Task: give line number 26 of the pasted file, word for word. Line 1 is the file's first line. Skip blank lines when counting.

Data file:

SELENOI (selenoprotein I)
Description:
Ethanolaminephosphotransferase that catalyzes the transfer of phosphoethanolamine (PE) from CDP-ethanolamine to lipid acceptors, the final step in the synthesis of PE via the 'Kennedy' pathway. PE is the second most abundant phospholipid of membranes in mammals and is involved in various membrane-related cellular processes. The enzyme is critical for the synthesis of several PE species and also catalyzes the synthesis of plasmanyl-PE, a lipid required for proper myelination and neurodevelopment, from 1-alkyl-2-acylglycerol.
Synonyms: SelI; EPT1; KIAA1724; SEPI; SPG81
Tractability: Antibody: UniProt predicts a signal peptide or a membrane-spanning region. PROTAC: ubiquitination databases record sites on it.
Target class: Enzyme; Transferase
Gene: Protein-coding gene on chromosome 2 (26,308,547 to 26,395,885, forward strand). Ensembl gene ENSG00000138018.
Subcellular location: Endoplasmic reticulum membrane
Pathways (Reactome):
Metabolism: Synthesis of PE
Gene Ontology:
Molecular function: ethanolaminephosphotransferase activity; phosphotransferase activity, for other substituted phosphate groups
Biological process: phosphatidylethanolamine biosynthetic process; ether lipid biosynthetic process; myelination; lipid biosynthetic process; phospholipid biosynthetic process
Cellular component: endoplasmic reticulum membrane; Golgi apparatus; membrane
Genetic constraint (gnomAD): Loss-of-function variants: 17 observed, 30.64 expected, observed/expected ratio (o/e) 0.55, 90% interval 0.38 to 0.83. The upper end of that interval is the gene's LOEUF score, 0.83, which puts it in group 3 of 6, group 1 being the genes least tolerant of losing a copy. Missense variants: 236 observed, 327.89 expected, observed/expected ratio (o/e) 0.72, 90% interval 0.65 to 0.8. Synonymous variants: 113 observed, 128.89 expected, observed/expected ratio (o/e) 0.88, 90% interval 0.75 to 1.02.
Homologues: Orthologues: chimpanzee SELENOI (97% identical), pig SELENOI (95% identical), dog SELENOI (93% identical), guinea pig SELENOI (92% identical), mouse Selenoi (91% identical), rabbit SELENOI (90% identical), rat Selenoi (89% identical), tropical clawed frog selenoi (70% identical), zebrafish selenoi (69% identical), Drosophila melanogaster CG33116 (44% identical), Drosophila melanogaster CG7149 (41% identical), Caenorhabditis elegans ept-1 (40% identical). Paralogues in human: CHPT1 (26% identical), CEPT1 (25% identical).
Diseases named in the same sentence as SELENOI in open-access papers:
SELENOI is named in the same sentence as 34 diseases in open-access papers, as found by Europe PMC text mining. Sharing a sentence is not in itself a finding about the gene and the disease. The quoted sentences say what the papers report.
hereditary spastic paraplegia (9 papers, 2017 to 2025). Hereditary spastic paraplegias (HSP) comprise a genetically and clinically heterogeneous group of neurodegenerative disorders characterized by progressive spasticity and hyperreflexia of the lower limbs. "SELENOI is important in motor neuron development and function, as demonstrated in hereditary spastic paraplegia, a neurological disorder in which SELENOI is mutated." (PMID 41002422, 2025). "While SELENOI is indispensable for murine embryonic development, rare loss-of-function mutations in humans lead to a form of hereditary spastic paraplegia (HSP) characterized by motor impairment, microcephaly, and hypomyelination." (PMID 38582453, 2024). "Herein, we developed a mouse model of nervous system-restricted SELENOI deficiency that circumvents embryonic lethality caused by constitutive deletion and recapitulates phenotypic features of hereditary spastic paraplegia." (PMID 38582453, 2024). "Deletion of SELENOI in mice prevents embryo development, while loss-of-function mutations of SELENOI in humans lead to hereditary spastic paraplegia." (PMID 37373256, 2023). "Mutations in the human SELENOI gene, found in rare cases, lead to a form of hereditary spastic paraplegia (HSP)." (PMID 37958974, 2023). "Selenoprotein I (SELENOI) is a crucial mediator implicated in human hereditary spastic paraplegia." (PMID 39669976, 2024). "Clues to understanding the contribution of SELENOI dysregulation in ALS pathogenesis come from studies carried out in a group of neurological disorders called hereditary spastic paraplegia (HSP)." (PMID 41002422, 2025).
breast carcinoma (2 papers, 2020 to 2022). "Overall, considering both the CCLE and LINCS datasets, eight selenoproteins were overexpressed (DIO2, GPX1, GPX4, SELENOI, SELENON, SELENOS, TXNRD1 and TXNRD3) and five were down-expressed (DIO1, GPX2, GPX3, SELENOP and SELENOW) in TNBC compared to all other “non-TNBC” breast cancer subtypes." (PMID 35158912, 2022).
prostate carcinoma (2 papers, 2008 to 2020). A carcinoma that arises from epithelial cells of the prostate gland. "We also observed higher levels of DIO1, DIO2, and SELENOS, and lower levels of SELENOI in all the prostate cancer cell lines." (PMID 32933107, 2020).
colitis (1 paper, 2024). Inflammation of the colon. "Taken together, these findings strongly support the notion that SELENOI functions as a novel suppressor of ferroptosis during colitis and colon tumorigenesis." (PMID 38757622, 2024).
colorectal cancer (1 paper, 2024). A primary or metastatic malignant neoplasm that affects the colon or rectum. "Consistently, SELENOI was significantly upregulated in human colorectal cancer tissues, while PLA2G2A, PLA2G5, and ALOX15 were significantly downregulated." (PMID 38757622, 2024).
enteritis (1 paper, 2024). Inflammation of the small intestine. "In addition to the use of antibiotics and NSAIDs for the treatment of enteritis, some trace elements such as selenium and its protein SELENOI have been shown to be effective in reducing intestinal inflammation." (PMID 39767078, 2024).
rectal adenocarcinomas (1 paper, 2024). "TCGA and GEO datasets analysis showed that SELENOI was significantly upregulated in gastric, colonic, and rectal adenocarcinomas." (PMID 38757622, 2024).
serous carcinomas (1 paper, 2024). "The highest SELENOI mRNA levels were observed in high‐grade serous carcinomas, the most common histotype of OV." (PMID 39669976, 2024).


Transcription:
serous carcinomas (1 paper, 2024). "The highest SELENOI mRNA levels were observed in high‐grade serous carcinomas, the most common histotype of OV." (PMID 39669976, 2024).